Friday, December 4, 2015

Not-so-Random Acts of Cycling Kindness

Some may say this is just road etiquette, some call it kindness. I say it is a simple way to respect each other. I know drivers and cyclists are perceived as arch enemies, but as Christmas approaches and everyone is talking about the season of sharing and caring, let’s be mindful of our everyday actions and the ripples they may cause.

    1.       Right of Way
a.       If you are a driver and you see a cyclist getting close to an intersection, don’t cut in front of them. Instead wave, say “hello” and let them continue their momentum. It is much harder for a cyclist to start at a light than an automobile, and even worse if there is a grade.
b.      If you are a cyclist and you are approaching a stop sign or red light, stop. Put your foot down. Don’t be “that guy” or “that girl” who is irritating or hazardous to drivers and don’t give the rest of us a bad name by disobeying traffic rules. Shame on you.

    2.       Pedestrian crossing
a.       If you are a pedestrian do not jaywalk in front of a cyclist. They may be going speeds you can’t even fathom on two wheels. Getting hit by a bicycle at 20+ mph is not pretty, for the pedestrian nor the cyclist. The cyclist could suffer life changing injuries but will have his head protected by a helmet. The pedestrian, on the other hand, will have no protection and will end up with unwanted tattoos that resemble tread marks in conspicuous locations.
b.      If you are on your bike and you see a crowd of people crossing ahead or sharing the path, stop and wait or get off and walk your bike. Keep everyone safe. Besides, flesh and blood do not look appealing on that magnificent piece of machinery.

    3.       Bike lanes and parked cars
a.       Drivers should always be aware of their surroundings and must be certain the path they are about to swing their car door into is clear of any moving traffic, be it cyclists, another car, a dog walker, or a skateboarder. There are no excuses for opening your door in the path of a cyclist. NONE. (This happened to me and I was one of the lucky ones. I walked away with minor injuries)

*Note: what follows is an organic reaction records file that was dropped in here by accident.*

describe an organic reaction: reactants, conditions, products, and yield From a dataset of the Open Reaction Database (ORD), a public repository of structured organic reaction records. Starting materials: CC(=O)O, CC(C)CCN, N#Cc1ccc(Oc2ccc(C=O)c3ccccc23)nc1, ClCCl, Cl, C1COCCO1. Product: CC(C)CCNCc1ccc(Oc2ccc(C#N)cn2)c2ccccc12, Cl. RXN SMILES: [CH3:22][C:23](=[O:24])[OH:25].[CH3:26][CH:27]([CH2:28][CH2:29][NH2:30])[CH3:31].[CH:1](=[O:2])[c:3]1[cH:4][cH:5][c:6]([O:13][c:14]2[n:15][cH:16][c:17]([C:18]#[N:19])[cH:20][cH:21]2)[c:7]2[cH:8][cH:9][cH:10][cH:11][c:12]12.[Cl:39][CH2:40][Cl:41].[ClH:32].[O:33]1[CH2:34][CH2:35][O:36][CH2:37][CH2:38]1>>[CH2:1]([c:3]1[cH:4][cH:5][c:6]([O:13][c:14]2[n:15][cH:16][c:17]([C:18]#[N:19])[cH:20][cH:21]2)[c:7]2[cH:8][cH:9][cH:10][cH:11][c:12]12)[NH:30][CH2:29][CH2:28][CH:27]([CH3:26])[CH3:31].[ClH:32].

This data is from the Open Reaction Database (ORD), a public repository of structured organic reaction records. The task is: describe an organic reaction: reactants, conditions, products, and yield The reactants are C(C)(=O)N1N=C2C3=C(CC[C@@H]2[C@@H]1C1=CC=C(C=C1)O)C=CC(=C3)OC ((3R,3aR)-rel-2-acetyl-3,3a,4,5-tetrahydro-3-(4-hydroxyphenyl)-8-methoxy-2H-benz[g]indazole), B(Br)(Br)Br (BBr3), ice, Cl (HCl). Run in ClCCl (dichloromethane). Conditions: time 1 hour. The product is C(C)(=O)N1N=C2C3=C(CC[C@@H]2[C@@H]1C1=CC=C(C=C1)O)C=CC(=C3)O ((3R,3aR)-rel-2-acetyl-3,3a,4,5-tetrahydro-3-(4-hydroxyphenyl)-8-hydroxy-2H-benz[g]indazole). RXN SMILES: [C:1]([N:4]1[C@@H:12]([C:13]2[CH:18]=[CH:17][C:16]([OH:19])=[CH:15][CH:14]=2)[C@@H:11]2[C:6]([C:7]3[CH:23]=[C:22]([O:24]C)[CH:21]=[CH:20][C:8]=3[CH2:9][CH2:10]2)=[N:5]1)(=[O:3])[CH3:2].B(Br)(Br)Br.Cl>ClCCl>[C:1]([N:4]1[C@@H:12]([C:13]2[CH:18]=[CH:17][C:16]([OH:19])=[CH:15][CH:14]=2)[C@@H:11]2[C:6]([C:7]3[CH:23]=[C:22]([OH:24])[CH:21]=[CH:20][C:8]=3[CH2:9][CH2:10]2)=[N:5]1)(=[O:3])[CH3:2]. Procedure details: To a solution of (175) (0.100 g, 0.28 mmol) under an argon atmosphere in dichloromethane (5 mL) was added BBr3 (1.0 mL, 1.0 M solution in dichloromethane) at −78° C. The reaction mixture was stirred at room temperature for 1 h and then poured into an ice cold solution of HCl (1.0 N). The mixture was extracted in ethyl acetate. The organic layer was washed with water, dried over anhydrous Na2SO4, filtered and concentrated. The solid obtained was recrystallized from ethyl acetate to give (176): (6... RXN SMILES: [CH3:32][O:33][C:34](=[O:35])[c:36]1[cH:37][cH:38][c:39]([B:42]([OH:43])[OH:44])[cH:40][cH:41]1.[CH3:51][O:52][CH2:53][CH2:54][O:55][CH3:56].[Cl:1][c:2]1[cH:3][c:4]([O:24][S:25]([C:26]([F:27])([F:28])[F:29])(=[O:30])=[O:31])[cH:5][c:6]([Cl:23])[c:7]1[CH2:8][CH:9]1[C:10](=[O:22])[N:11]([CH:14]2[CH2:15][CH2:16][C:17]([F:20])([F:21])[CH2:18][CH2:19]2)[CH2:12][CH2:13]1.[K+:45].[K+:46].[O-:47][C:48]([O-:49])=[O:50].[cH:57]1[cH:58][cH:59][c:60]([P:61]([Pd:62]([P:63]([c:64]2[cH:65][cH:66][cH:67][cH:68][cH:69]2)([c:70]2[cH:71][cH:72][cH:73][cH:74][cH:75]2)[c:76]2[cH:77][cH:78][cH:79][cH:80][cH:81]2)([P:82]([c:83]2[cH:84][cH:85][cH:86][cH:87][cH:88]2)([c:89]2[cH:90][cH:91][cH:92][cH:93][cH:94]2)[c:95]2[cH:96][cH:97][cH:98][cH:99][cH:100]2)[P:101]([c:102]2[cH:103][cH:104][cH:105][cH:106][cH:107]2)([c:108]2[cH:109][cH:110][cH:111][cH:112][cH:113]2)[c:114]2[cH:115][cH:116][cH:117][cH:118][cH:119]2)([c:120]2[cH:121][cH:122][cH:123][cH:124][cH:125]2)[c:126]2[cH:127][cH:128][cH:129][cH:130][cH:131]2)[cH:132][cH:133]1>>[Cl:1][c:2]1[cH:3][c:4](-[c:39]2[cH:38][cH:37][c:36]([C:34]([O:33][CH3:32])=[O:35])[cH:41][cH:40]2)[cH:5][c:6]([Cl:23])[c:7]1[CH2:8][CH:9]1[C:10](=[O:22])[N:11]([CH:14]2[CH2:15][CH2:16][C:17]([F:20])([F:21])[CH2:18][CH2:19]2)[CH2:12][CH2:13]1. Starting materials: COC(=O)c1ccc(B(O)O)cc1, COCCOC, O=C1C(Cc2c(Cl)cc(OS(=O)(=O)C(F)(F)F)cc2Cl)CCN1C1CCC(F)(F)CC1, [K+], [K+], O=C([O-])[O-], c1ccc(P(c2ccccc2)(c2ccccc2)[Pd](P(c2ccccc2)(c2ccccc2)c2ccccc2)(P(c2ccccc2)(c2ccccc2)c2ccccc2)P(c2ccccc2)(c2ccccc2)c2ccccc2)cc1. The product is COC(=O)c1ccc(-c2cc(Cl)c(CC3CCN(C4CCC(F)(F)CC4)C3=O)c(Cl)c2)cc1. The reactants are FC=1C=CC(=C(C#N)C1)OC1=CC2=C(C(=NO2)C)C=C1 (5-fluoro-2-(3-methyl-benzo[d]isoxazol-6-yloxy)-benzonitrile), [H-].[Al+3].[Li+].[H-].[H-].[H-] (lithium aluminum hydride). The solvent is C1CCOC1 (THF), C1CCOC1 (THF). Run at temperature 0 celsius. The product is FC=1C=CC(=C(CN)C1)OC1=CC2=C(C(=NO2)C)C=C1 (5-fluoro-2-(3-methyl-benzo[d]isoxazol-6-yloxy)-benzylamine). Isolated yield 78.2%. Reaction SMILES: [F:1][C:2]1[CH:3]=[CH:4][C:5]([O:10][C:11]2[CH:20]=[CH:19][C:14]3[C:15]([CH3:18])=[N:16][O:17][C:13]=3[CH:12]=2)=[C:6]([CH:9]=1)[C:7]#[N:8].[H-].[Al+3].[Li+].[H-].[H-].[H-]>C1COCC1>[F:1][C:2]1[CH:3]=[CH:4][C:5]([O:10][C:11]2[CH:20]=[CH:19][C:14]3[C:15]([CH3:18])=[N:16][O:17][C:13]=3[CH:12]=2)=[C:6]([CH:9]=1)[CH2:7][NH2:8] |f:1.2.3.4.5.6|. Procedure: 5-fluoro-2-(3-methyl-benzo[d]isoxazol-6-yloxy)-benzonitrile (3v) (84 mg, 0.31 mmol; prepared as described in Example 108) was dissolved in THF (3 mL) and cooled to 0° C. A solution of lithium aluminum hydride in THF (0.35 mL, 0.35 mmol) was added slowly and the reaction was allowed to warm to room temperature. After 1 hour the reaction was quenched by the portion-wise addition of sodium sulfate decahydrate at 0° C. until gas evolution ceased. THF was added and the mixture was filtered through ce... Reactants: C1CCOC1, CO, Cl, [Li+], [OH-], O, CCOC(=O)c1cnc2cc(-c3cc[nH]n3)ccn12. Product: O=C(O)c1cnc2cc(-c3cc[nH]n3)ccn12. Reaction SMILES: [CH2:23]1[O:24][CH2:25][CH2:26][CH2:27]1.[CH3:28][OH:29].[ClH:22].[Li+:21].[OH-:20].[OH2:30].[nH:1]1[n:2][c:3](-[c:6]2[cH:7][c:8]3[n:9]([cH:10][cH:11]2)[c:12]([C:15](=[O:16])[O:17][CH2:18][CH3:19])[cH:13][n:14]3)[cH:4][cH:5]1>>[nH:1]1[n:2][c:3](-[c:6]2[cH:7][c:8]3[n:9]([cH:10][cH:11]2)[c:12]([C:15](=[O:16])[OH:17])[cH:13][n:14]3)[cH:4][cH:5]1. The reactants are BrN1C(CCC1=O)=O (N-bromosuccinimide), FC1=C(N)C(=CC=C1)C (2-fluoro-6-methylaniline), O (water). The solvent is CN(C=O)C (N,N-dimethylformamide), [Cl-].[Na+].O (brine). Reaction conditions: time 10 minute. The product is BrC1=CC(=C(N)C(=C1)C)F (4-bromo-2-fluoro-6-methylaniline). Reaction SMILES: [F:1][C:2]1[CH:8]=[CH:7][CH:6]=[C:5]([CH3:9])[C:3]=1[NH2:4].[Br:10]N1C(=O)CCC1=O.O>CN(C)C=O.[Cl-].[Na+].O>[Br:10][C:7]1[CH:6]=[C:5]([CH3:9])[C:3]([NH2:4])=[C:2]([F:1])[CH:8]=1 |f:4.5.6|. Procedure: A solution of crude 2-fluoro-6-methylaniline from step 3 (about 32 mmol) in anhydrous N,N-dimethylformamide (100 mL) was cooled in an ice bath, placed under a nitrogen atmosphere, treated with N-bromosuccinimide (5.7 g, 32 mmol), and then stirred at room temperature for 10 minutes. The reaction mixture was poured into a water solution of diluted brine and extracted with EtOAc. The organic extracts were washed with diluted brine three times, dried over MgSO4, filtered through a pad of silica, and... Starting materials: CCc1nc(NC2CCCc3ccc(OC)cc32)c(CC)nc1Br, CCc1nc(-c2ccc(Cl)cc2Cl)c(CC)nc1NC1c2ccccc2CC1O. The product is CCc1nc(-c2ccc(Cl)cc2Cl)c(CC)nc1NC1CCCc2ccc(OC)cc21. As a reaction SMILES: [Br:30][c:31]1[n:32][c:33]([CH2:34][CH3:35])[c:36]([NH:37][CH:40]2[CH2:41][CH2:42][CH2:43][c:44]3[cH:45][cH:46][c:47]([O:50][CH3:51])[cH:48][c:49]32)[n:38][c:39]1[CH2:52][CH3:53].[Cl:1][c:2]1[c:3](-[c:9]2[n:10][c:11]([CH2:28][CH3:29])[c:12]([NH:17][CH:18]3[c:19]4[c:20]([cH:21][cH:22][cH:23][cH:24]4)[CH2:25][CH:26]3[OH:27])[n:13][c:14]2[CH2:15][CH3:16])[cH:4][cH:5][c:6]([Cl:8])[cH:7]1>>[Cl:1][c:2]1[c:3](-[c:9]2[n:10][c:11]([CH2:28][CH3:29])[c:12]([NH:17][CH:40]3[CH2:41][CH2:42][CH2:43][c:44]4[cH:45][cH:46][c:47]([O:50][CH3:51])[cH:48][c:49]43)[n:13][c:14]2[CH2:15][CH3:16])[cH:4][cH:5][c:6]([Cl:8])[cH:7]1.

b.      Cyclists, on the other hand, have every right to take a lane and ride far enough away from parked vehicles so as not to be in the path of car doors. Do yourself and the vehicle operator a favor, take the lane. It also gives you more time to react if they start to pull out. At that point yell as loud as you can so they hear you. I tend to yell “WHOA!”, or “STOP!” with a trailing “you F**@%# Idiot” inaudible to the driver or the masses.

    4.       Bike trails and multi-use paths
These are the worst. I ended up with nine stitches in my chin on crowded a bike path.
a.       A high number of oblivious riders, undisciplined children on bikes, and people with small dogs on long leashes flock to these designated recreational areas. I don’t know what to say to each of them except parents manage your kids, owners manage your dogs, and newbies manage your bikes.
                                                               i.      Don’t stop in the middle of the path
                                                             ii.      Don’t park your bike, or your kid’s bike, on the path
                                                            iii.      Shorten Fido’s leash so it doesn’t become a booby trap resulting in a tangled mess of fur and spokes.
                                                           iv.      Don’t ride side by side on the narrow part of the path, especially if there are others approaching.
b.      As for experienced cyclists on these paths, why? Just kidding. I know they are nice, long routes away from traffic. Just be aware of who you are sharing the path with and be cautious of hazards, be they little dogs or little people.

    5.       Lastly, Riding in the Dark.
a.       Don’t wait till the holidays to light yourself up like a Christmas Tree. The moral of the story is to See and Be Seen.

I wish you joyful cycling all year long.


#seeandbeseen #treadmarktattoo #everydaycyclingripples #joyfulcycling #bikeetequette